Re: bipedalism and AAH
HARRY R. ERWIN (firstname.lastname@example.org)
9 May 1995 18:20:25 GMT
Pat Dooley (email@example.com) wrote:
: >And as I noted elsewhere recently, Joel Brown did some good work back in
: >the '80s figuring out the ecological roles of quadrupedal, bipedal, and
: >flying species in the Arizona desert. (See JTB about 1985.) Bipedal
: >species (Kangaroo Rats) are adapted to longer-range search than the
: >quadrupedal species (and birds take that strategy even further). They
: >might not have been more efficient (in fact there's a theorem in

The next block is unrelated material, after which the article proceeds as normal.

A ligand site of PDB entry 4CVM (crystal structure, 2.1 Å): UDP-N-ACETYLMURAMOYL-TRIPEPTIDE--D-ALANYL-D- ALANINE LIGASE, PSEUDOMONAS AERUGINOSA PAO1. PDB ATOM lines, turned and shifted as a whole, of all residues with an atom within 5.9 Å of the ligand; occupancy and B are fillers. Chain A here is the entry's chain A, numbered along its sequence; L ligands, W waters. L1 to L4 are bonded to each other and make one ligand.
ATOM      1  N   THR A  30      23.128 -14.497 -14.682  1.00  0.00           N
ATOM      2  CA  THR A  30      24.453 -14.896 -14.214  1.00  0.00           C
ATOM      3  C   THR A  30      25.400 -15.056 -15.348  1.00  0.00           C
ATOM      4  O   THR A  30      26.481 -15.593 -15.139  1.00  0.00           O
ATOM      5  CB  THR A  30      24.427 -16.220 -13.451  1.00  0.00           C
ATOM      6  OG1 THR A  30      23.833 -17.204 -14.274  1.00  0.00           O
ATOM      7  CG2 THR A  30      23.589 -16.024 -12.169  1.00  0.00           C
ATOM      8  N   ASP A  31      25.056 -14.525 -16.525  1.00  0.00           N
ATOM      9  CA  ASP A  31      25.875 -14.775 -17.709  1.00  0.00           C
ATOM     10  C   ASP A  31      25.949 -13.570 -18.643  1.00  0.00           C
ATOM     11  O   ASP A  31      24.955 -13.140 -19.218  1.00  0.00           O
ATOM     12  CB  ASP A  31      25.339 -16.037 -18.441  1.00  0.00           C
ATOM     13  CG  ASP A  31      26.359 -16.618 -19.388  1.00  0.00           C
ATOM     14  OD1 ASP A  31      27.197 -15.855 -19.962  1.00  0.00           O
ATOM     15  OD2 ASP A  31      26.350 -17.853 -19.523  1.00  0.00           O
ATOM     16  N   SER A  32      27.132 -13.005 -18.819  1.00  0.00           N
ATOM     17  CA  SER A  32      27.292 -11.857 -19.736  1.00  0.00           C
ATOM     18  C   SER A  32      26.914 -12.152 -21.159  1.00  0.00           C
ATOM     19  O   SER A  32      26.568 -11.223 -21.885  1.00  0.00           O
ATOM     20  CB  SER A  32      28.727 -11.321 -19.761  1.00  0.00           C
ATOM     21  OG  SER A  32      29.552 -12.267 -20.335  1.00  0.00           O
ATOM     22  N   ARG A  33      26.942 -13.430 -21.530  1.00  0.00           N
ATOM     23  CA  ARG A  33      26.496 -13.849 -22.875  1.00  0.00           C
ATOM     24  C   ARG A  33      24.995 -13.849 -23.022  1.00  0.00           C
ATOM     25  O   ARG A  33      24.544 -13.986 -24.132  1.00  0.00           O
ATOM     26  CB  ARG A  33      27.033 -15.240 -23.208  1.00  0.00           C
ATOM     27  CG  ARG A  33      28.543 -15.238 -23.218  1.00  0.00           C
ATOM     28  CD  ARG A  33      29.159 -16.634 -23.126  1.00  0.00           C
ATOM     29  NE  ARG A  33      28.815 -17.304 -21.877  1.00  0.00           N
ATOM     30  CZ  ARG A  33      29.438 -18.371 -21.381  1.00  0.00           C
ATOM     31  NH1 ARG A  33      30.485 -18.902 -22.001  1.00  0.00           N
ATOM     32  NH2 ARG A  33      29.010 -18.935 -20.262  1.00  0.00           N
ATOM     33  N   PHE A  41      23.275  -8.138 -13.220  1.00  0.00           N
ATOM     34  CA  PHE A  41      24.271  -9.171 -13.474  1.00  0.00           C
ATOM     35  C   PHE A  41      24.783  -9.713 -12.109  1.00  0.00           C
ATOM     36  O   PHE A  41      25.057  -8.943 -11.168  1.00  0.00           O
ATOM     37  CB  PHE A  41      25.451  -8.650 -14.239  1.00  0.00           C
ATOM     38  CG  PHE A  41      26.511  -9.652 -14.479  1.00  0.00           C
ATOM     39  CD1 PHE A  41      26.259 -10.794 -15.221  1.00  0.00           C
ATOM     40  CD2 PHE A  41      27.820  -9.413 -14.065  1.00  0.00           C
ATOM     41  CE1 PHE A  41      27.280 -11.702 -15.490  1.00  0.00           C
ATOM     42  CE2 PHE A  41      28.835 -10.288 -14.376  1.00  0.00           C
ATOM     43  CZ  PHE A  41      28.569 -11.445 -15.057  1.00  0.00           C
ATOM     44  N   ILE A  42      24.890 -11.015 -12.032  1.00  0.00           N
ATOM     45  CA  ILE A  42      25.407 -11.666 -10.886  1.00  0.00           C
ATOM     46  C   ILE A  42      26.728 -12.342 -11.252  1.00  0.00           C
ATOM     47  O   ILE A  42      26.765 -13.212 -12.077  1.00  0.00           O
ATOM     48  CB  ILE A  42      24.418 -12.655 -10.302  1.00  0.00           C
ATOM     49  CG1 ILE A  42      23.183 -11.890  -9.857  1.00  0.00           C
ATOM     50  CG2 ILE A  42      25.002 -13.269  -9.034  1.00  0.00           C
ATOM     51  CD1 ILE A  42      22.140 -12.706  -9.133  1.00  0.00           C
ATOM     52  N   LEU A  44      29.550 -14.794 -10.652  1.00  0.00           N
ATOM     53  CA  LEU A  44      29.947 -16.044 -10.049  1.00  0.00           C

: >mathematical biology that they cannot be more efficient), but they are
: >dependent on their bipedalism to make their living.
: Kangaroo rats, like their convergent Australian relatives, have large
: balancing tails that are integral to their bipedalism. Cut off their tails
: and they
: go no place fast.
: Are their spines parallel to their legs? No.
: Are their pelvises parallel to their legs? No.
: Are they tail-less? No.
: Are they bipedal in the human sense? No.
: Pat D
Read the damn paper first before you comment, please. Joel did some good
work. The key parameter is not movement efficiency, but search
efficiency. You can get that with saltatory movement (with a tail
required) and eyes held high off the ground or with tree climbing (no
tail) and eyes held high off the ground.
PhD student in comp neurosci: "Glitches happen" & "Meaning is emotional"